I am writing from Mombasa, Kenya where I am interning with International Medical Aid, a nonprofit organization aiming to provide sustainable medical support to underserved populations. At Skidmore, I majored in neuroscience and ultimately discovered my passion for medicine. Here in Mombasa, I am beginning to cultivate this passion and further develop my knowledge and technical skills.
As a pre-med intern, I am involved in various mobile medical clinics, health and hygiene education programs, and other types of community outreach, but my day-to-day schedule primarily involves shadowing and aiding physicians and nurses at Coast Provincial General Hospital, the largest hospital in the coastal region. “Under-resourced” is a term used to describe hospitals all over the world, as costs of healthcare continue to rise and physician and nurse shortages are common. However, the lack of technical and human resources at CPGH (despite it being such a large and highly regarded institution) was beyond what I have encountered anywhere else. The status of this hospital initially came as quite a shock to me, but after just a few days, I was nothing short of awestruck by what these healthcare providers accomplish with so many patients and such limited resources. Because of their restrictive capacity for use of diagnostic tests, they must be extremely thorough and equally as fast in examining their patients.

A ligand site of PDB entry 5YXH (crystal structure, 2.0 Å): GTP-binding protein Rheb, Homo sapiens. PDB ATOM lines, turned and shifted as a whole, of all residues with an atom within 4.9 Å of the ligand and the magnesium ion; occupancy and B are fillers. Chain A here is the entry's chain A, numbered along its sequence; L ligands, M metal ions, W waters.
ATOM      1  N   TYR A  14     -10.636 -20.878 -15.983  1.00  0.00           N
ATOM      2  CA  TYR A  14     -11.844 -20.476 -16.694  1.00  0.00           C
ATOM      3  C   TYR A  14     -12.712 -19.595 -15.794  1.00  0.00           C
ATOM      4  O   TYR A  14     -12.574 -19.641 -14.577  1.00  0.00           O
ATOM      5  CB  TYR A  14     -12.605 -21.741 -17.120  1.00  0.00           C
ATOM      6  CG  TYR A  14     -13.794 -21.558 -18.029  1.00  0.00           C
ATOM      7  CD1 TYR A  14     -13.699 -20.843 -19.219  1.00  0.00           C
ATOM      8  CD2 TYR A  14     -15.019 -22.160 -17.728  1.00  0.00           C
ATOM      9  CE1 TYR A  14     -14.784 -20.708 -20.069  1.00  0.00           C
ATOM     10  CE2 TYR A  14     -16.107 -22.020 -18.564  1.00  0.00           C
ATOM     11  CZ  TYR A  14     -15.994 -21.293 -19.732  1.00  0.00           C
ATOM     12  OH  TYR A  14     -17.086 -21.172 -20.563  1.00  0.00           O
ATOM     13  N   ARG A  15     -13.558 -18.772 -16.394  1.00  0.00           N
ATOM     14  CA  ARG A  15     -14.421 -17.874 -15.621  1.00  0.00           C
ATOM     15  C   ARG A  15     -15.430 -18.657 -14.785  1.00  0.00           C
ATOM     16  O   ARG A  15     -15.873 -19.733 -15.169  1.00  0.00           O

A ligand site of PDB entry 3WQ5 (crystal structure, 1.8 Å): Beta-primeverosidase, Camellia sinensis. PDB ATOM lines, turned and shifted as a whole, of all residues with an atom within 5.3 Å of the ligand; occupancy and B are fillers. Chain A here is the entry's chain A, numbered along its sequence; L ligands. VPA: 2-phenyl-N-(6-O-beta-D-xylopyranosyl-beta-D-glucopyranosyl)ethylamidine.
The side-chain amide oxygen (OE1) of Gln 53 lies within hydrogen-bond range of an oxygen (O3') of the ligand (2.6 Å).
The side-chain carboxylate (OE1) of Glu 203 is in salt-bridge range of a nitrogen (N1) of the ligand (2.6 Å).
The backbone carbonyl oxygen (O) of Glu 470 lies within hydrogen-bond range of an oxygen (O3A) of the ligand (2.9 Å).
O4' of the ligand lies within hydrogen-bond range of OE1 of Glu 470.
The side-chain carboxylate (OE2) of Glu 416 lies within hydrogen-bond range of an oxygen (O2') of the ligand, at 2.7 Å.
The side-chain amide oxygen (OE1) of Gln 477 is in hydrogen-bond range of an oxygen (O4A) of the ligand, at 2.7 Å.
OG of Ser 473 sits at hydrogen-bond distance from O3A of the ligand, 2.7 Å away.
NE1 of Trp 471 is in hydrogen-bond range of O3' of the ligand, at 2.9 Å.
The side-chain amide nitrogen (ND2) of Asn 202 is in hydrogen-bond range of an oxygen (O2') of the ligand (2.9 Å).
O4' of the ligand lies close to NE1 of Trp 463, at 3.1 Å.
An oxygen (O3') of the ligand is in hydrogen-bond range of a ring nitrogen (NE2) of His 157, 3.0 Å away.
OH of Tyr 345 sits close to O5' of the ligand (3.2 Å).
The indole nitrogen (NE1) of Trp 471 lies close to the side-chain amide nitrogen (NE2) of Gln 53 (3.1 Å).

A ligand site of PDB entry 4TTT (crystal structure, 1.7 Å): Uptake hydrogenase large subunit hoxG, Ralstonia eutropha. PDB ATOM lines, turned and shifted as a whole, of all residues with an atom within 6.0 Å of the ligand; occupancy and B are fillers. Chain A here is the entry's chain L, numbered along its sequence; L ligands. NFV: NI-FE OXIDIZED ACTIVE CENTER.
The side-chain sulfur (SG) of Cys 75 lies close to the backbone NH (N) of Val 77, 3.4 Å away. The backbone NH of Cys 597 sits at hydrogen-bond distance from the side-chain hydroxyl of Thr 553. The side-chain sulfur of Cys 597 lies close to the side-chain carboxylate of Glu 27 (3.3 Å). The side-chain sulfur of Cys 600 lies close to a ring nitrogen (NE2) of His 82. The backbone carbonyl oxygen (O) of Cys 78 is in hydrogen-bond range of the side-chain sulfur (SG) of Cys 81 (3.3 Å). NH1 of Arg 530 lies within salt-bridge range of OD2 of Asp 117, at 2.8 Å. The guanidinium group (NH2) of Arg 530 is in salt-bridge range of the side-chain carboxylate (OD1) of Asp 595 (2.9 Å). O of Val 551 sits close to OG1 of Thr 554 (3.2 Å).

In the ER I have learned how to take patients’ relevant medical histories when presenting with various symptoms, what to examine when a patient comes in unconscious, and how to suture a superficial wound. In the labor ward, I have assisted in deliveries and observed multiple C-sections. In Pediatrics I have learned so much about life-threatening illnesses that are a far smaller burden at home, such as malaria, TB, and pneumonia, as well as how they treat affected children. In the Comprehensive Care Clinic, I became familiar with the massive HIV burden in Kenya, and how they have managed to drastically reduce its death toll and control its spread in recent years. I am looking forward to my last week here where I will be rotating in the Newborn Unit as well as the Gender-Based Violence Recovery Center.
I have been learning so much in the hospital, but perhaps the most rewarding aspect of my internship is holding a child’s hand while he has his arm sutured following a car accident, or coaching a woman through her breathing while she delivers her first child with no one by her side. These are the small but significant experiences that remind me why I am pursuing a career in medicine. I cannot wait to return to programs like IMA when I have the education and the experience that will allow me to truly help out in hospitals like this one.